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Tough love

June 25, 2009

If there’s one thing America likes, it’s being tough on criminals. We send more people to prison and hold them there longer for the same crimes as compared with any other country in the world. Even China’s got nothing on us when it comes to imprisoning people.

And when they’re there we’re more worried that they’ll think that it’s a country club than actually reforming criminals or helping them have other options when they get out of prison. Take this story, for example, which highlights America’s lack of give a fuck when it comes to prisoners:

The announced purpose of the PLRA was to curb the filing of frivolous prisoner litigation. In reality, the PLRA makes it almost impossible for most prisoners to file any civil rights claims regardless of the merits: Prisoners are forever barred from seeking redress of their most fundamental constitutional and human rights in federal court unless, within a very few days of the violation, they can successfully navigate a maze of arcane, arbitrary and intricate internal grievance rules set by prison officials — rules which civil rights lawyers themselves often find baffling.

The PLRA has an especially harsh impact on victims of prison rape, as the ACLU has discovered time and again in interviews of scores of rape victims in prisons and jails around the country. It was the stuff of nightmares to discover (especially in Texas, which at least until recently deserved the name of Prison Rape Capital of the nation) how many young men are forced into prostitution by violent prison gangs (PDF). It is even more chilling to find out that the common response of prison officials to the victims’ desperate pleas for protection is to tell them their only two options were to “fight or fuck.”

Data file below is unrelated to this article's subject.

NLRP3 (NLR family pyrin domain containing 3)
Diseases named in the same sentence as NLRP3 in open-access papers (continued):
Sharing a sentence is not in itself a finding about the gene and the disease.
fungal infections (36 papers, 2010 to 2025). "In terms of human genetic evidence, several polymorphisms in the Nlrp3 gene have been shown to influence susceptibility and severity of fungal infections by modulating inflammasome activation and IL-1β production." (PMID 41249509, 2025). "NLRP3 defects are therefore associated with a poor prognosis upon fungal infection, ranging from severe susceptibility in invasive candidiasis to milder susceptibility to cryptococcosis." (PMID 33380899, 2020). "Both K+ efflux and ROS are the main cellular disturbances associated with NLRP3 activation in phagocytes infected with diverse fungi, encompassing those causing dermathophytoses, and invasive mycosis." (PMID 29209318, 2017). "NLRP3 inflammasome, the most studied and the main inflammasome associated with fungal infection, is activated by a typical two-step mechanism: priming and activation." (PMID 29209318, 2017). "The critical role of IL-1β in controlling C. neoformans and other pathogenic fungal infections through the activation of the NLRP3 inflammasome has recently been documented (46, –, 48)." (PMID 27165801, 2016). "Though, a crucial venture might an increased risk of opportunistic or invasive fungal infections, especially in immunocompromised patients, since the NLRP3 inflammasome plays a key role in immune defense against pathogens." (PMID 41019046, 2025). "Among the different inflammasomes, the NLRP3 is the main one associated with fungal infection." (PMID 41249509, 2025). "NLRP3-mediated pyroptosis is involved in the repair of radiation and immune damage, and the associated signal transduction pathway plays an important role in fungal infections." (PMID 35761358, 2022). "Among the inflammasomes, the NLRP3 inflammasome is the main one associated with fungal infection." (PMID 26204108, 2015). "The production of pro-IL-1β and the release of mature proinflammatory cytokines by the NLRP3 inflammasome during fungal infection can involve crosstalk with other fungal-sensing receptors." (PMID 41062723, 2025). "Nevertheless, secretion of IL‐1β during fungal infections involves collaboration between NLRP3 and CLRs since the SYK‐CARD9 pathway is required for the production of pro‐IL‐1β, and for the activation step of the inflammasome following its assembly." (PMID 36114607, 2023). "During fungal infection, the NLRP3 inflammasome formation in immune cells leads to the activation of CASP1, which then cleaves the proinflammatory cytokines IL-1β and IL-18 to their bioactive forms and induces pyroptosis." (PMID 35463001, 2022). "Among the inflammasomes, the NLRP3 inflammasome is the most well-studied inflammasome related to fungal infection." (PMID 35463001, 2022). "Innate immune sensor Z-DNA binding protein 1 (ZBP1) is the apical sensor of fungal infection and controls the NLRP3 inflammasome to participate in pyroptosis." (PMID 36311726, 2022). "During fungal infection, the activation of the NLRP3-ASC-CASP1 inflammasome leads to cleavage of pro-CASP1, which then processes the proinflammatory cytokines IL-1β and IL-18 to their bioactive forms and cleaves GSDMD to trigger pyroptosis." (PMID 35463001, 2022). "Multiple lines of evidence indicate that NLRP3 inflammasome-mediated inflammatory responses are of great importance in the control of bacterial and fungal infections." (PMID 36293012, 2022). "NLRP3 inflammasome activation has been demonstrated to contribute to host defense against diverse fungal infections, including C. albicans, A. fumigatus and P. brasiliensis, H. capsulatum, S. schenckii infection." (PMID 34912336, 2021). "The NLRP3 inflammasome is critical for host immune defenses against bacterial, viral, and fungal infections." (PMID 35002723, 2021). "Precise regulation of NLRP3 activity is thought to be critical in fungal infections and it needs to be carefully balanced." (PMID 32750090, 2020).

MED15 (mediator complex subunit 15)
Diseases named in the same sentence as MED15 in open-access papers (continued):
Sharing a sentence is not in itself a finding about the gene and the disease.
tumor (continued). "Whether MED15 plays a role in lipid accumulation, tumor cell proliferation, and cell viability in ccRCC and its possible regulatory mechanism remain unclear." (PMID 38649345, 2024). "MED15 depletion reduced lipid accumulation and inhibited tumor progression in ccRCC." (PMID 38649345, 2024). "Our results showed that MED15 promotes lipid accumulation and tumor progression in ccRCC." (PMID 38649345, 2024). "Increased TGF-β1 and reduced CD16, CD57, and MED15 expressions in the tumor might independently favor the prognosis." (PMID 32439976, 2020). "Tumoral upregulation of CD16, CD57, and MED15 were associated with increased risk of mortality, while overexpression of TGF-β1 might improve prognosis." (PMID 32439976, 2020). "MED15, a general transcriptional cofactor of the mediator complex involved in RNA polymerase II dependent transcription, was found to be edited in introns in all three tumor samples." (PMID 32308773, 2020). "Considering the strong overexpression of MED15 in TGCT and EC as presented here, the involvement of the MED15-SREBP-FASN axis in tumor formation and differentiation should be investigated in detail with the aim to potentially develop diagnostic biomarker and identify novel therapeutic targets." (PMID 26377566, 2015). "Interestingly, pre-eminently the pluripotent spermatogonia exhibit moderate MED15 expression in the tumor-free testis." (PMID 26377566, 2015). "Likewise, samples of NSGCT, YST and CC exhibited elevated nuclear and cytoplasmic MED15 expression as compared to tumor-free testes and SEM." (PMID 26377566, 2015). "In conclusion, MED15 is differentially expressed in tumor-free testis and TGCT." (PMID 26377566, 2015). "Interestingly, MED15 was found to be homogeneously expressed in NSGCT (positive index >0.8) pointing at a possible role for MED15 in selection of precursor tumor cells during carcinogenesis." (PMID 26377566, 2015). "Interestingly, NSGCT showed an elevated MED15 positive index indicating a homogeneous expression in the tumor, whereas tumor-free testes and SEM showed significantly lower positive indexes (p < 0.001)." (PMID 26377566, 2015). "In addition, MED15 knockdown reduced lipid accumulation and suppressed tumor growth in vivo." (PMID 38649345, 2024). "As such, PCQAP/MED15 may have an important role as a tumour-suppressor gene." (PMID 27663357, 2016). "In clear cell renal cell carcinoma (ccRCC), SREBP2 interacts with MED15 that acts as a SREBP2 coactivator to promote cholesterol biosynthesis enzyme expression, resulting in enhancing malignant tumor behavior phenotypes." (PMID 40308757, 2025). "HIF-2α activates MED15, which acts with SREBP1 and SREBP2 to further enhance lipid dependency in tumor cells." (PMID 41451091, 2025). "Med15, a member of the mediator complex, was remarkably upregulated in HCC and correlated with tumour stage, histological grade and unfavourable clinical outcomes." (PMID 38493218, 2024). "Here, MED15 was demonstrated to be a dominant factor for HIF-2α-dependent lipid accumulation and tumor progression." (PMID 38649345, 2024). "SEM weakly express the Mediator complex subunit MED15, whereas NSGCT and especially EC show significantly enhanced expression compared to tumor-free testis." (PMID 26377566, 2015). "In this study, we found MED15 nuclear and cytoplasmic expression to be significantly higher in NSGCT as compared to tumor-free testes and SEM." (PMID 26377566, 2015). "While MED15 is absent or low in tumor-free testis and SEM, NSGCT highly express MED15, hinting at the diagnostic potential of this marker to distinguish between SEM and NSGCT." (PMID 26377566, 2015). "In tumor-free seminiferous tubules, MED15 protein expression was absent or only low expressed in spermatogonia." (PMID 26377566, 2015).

It is equally horrific to discover how commonplace it is for women and men — especially those who are young, gay, mentally ill or otherwise especially vulnerable — to be sexually abused, and sometimes brutally raped, by custodial staff who then warn them that if they report the assault they will be disbelieved, punished and set up on bogus charges that would lengthen their prison terms by years. It is nothing short of heartbreaking to have to tell these men, women and youth that they have no right to go to federal court because, while they were still reeling, trembling and bleeding from sexual assault, they did not manage to fill out the proper forms in the proper order.

It’s apparently too much to ask that prisoners not be treated this way in America. And I can’t imagine any problem with having a sector of the population who’s made some bad decisions physically and mentally traumatized….

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